It was time to head back down the mountains to the famous Vang Vieng. Vang Vieng is a small town located along the Nam Song river in central Laos about 4 hours North of Vientiane. The area is famous for tubing down the river and drinking at the bars, many of the bars along the river have now been closed by the government due to a safety risk but there are still a small number offering a decent night life. This area has some of the most amazing scenery, the pictures do not do it justice. Kayaking, caving, tubing and waterfall tours are a must. Another amazing activity is to take a ride in one of the hot air balloons to get an aerial view of the amazing limestone landscape. I spent a couple of days here, however I could have easily spent several more.

Vang Vieng

After the 4 hour, relatively smooth bus ride to Vientiane (Laos Capital) I began to notice how different this city was to the other Asian Capital cities. It has a kind of calm, quiet feel, with an occasional burst of life. The city is relatively tidy and well kept, despite the generally poor residents, wealth shows itself on many of the streets.

I stayed in a nice welcoming hotel, not far from the Laos National Museum, this area of the city is picturesque and has a lot to offer. Tuk Tuk is by far the easiest way to get around town, however Vientiane is flat, so bicycle is also an option. Scattered throughout the city are numerous temples, each with something special to offer, set aside at least a day just to travel around the city and visit them. One of the highlights is ‘That Luang Stupa’ (the symbol of Laos), which is also printed on their money, some of the other amazing temples are Wat Sisaket, Haw Phra Kaew, Wat Inpeng and Wat Chan. If you have time to spend another day in Vientiane then head out to Buddha Park during the day and then perhaps take a walk through the market along the Mekong river in the evening, before heading to a local favourite restaurant Khop Chai Deu.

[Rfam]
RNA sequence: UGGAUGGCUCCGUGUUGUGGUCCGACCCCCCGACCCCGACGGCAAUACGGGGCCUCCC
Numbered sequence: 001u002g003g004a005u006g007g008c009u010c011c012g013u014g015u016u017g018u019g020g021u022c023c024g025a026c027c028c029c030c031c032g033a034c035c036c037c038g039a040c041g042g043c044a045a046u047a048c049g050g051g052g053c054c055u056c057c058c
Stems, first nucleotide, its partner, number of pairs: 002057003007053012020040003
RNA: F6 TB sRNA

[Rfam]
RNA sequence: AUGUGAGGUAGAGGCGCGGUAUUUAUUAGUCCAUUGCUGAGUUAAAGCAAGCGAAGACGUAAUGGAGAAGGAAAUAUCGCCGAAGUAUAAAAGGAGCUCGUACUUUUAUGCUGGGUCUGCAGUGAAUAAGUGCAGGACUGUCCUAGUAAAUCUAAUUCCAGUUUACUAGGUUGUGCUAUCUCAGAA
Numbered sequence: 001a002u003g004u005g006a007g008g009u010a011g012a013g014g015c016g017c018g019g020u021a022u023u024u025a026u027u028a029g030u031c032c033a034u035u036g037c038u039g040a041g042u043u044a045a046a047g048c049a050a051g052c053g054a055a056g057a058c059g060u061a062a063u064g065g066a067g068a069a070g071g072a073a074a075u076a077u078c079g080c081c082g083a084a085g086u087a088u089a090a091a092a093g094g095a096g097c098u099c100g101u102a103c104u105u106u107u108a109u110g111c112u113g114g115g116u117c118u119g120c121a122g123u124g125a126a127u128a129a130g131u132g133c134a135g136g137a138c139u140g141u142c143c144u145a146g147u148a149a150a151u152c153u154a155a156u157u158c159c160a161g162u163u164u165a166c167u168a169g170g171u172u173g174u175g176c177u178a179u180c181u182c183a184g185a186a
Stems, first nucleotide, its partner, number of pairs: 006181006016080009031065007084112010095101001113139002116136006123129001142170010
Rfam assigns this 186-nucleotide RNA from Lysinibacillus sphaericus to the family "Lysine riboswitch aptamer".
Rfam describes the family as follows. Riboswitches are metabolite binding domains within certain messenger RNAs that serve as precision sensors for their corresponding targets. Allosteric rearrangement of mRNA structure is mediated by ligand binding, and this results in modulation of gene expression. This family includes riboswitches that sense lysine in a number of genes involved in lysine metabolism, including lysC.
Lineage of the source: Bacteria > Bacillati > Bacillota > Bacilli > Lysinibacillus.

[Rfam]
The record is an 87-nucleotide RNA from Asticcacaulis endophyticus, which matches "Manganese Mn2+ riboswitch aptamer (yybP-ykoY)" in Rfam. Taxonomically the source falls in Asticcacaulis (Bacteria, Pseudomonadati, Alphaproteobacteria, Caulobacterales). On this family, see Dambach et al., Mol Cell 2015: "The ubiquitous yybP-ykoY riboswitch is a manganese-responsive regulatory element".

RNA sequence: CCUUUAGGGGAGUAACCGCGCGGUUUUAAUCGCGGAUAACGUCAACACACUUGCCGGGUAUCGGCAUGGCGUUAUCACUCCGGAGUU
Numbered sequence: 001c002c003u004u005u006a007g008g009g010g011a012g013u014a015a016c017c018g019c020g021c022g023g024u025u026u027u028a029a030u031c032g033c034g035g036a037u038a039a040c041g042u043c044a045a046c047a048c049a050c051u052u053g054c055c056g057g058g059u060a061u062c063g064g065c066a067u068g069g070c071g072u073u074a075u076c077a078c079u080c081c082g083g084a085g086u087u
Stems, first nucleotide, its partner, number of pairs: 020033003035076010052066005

Wat Sisaket

For the final leg of the journey I headed south to Pakse and 4000 islands, words cannot describe this place. This is a nature enthusiasts (like myself) dream! Pakse is a city at the far South end of Laos where the Mekong meets the Se Don river (on the border with Cambodia). Despite there not being masses to do in Pakse itself it is a gateway to some truly spectacular areas namely the Bolaven Plateau, 4000 islands etc. 4000 islands are a haven for wildlife and home to the critically endangered Irrawaddy Dolphin, this area is also the location of South East Asia’s largest waterfall, Khone Phapheng Falls.

The most logical way to see this archipelago is to use Don Khong as a base, Wat Phou is worth a stop along the way. Take the boat over the Don Khone and visit the waterfalls, before heading off to see the dolphins. I suggest spending a minimum of 3 days in this area, more if you are a photographer or wildlife enthusiast. Be aware there is currently a high risk of Malaria in this area, make sure you protect yourself with deet and take anti-malarials.

All in all, Laos is an amazing country with a lot to offer. This country is very inviting and the scenery is to die for. You can visit as a 2 week trip or perhaps combine it with Cambodia for an extended stay. Transport is easy to book and overall it is easy to get around, however the journeys are time consuming due to the mountainous terrain. When it comes to budget, Laos can be very cheap for accommodation, transport and food.

If you would like to know more feel free to get in touch Sam@honestabouttravel.com


One Reply to “Hiding In Plain Sight”